You’ve arrived at a blog about transforming the companies that publish newspapers. And it’s a blog with an unorthodox point of view.
Here it is: News will not save you.
Why not? Because the disruption that’s pounding newspaper companies is not about people Read the rest of this entry
A recent email from Internet Retailer grabbed my attention.
Its purpose was to plug their new annual Top 500 Guide — a huge directory packed with stats on who’s big in e-commerce, who’s growing market share and who’s not.
But what caught my eye was their take on what’s new in the data.
For years, it said, previous guides had shown big-box stores getting drubbed in e-commerce sales by web-only e-tailers.
“But,” the email said, “…that began changing in 2013, when the chains closed the gap by growing their online sales by 16.7%, taking market share away from manufacturers and catalogers….
“(T)he retail chains grew their share of the e-commerce market again last year by growing their e-retailing operations by expanding and streamlining their online operations and promoting services that allow customers to shop online and pick up or return merchandise in stores.”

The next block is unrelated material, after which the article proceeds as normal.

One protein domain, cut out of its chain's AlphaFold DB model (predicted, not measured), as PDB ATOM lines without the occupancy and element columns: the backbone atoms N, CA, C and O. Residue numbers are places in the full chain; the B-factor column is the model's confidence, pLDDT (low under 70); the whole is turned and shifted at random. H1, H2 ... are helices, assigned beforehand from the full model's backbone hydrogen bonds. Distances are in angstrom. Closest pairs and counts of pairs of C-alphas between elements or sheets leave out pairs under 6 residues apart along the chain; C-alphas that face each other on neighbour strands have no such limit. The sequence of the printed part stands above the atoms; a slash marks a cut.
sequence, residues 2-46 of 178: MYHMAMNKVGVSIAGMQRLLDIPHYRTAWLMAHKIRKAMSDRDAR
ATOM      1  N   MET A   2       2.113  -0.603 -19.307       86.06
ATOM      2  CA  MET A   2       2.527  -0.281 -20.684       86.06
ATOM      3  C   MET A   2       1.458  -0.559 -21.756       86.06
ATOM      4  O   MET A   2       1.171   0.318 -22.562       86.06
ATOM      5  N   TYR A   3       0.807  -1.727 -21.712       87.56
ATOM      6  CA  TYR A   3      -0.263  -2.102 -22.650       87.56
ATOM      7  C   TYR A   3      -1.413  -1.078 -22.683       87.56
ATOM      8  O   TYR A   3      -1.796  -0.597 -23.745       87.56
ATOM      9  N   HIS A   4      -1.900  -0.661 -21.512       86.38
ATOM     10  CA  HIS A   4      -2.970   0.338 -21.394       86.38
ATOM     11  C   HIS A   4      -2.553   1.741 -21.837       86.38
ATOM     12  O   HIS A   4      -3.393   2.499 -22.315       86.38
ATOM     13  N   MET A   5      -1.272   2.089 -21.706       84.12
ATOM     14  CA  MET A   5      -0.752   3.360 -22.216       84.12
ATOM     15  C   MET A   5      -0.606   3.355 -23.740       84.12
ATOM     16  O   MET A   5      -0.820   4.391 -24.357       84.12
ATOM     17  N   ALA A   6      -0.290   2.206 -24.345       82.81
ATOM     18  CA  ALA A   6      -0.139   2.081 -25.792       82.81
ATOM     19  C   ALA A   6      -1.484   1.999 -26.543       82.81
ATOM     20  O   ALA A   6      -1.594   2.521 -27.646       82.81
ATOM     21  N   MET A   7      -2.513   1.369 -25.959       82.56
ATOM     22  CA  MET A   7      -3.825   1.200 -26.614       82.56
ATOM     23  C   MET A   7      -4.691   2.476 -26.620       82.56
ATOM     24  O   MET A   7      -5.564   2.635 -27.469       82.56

“The web sales of the 154 store chains ranked in the 2015 Top 500 Guide grew 16.5% last year, more than a full percentage point faster than the growth of all e-commerce in the U.S. and more than five times the growth rate of sales at retail stores.” (Emphasis added.)
Okay, good for them. They’re fighting hard to beat their internet competition, and they’re showing success.
But for those of us whose paychecks come from local media businesses, there are two big “uh-oh’s” here:
- As the big-box stores grow online sales, this could mean further reductions in preprint spending.
- As consumers buy more online from the big boxes, they’re likely to shift more spending away from local businesses.
It’s a double-whammy for local media.
We’ve been losing ad dollars from the big local chain stores for years, to the point where local retailers now make up the large majority of revenues for most newspaper companies.